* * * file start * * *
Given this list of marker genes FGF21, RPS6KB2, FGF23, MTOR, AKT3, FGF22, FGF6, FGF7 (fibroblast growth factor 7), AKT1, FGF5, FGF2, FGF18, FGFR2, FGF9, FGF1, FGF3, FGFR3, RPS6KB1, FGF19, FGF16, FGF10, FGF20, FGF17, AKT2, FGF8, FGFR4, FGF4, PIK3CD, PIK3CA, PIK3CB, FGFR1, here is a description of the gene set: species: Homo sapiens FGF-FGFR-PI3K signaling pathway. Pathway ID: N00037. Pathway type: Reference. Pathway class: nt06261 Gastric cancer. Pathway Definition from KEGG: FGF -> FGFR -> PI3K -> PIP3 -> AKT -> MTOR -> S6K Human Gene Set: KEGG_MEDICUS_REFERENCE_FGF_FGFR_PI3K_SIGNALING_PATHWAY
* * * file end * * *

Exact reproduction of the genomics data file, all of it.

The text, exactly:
Given this list of marker genes FGF21, RPS6KB2, FGF23, MTOR, AKT3, FGF22, FGF6, FGF7 (fibroblast growth factor 7), AKT1, FGF5, FGF2, FGF18, FGFR2, FGF9, FGF1, FGF3, FGFR3, RPS6KB1, FGF19, FGF16, FGF10, FGF20, FGF17, AKT2, FGF8, FGFR4, FGF4, PIK3CD, PIK3CA, PIK3CB, FGFR1, here is a description of the gene set: species: Homo sapiens FGF-FGFR-PI3K signaling pathway. Pathway ID: N00037. Pathway type: Reference. Pathway class: nt06261 Gastric cancer. Pathway Definition from KEGG: FGF -> FGFR -> PI3K -> PIP3 -> AKT -> MTOR -> S6K Human Gene Set: KEGG_MEDICUS_REFERENCE_FGF_FGFR_PI3K_SIGNALING_PATHWAY